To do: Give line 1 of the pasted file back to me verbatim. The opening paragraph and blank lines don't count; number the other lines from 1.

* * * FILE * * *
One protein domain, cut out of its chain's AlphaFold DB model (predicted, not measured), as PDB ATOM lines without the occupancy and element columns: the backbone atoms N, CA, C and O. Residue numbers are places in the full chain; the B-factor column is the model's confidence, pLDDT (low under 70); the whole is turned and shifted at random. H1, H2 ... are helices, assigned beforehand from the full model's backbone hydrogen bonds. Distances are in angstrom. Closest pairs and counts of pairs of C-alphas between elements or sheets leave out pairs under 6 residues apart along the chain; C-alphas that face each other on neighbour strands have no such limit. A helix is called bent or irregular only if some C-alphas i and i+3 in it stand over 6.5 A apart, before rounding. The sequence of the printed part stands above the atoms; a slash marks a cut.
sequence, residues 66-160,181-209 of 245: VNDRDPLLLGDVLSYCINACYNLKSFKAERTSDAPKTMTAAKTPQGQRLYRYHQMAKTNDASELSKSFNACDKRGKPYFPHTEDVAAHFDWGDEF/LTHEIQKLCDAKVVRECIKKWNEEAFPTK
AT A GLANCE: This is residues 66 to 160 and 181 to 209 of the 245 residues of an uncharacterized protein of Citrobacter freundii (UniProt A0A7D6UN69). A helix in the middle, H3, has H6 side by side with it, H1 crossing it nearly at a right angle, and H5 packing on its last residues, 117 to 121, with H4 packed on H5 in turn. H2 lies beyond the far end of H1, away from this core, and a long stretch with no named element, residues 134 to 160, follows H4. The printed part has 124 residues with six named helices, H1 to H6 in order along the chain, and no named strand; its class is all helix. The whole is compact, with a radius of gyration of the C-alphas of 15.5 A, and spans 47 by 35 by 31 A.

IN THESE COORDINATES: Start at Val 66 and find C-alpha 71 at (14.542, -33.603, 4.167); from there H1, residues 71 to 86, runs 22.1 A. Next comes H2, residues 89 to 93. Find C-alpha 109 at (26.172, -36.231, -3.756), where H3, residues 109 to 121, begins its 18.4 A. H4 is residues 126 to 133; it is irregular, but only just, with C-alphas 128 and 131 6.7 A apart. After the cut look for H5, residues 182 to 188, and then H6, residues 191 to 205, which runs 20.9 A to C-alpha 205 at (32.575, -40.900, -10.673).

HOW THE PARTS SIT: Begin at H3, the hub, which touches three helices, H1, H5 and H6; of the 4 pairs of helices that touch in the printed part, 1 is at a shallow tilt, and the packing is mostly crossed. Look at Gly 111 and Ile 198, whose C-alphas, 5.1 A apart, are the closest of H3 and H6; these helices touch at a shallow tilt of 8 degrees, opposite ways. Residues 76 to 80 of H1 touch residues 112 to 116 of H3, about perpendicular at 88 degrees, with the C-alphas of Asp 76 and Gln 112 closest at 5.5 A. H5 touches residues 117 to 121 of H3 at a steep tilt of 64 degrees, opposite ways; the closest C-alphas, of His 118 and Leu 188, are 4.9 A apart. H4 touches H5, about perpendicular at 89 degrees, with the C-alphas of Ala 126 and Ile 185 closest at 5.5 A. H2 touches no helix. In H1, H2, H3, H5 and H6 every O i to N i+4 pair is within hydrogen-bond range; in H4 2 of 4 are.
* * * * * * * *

sequence, residues 66-160,181-209 of 245: VNDRDPLLLGDVLSYCINACYNLKSFKAERTSDAPKTMTAAKTPQGQRLYRYHQMAKTNDASELSKSFNACDKRGKPYFPHTEDVAAHFDWGDEF/LTHEIQKLCDAKVVRECIKKWNEEAFPTK